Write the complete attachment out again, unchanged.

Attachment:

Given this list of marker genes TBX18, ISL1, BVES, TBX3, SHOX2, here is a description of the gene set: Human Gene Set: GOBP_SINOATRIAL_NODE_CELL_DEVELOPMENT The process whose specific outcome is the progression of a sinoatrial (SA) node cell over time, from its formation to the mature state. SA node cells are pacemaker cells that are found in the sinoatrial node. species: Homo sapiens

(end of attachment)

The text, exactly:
Given this list of marker genes TBX18, ISL1, BVES, TBX3, SHOX2, here is a description of the gene set: Human Gene Set: GOBP_SINOATRIAL_NODE_CELL_DEVELOPMENT The process whose specific outcome is the progression of a sinoatrial (SA) node cell over time, from its formation to the mature state. SA node cells are pacemaker cells that are found in the sinoatrial node. species: Homo sapiens